Both Mitchell (2005) and MacBeath (2006) are critical of whether it is actually ever possible to be fully inclusive, and suggest that there are some barriers, to do with society and medical issues, that simply cannot be removed.
Burr (2003) suggests that these exclusive barriers are founded in the social phenomena of our culture, and it is this that develops into social contexts, restricting access to minorities. This is otherwise known as social-constructionism. Burr goes on to suggest that, in the case of additional and complex needs, we have a social context into which we place children's conditions and behaviour, and it is this that decides what a child is or is not capable of, in "our" mainstream society, this is otherwise known as internal essences (Fromm, 2001).
It is, therefore important to challenge this behaviour as it is only ever a direct response to the situation in which we find ourselves. We need to take children's behaviour on a case-by-case basis, and not allow ourselves to lower their behaviour to a word that will describe them, whatever their behaviour (Abrams et al, 2005, Young, 2008, Bearne, 1996).
Hardey (1998) and Makin (1995) extend this point by asking: who decides what an additional or complex need is? The idea of whether a child is functional or not is context-dependent. Practitioners can often fall victim to teaching children with "classic pedagogy" for a "common" class. However, any child who is unable to learn "normally" in those conditions is seen as disabled, in good practice or through social context, this may never be the case.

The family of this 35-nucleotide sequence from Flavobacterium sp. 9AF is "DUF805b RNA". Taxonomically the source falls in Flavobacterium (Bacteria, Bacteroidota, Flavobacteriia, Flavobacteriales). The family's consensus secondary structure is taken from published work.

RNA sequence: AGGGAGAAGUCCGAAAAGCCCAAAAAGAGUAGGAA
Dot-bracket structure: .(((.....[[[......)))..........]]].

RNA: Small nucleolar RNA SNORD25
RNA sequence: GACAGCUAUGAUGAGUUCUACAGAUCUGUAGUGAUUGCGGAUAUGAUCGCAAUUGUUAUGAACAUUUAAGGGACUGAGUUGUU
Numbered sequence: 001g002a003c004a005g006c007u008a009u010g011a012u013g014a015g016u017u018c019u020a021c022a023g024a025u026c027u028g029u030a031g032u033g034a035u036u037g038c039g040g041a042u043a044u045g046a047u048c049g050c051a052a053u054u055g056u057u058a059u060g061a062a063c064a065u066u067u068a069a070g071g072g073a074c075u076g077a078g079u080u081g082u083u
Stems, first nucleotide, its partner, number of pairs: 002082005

It is, indeed, argued that disability is a function of the environment in which children are constrained to learn, otherwise known as "the social model of disability". It is up to the teacher to break down the barriers that constrain children's participation, if we cannot always break them for the act of learning itself (Ainscow, 1999, Rose et al, 1993, Sebba et al, 1994).
It is not only sociological factors which need to be addressed, there are also the psychological theories of labelling, life chances (Meighau & Harber, 2007 Norwich & Kelly, 2004) and the lowering of educational expectations (Hayes, 2004).
"Pupils tend to perform as well, or as badly as their teachers or society expects them to." (Meighau & Harber, 2007 p.367) This can be communicated to them frequently in unintentional or unconscious ways, otherwise known as "self fulfilling prophecy" which will damage a child's self-concept.
This calls for teachers to be aware when using SEN statement labels, or indeed, any deviant behaviour by a child, as a judgement to their learning or environmental requirements. Practitioners can use their judgements and examinations of a person being labelled as a guide, but should always get to know their learners and draw their own conclusions about their needs (Bearne, 1996, Meighau & Harber, 2007, Cheminais, 2007).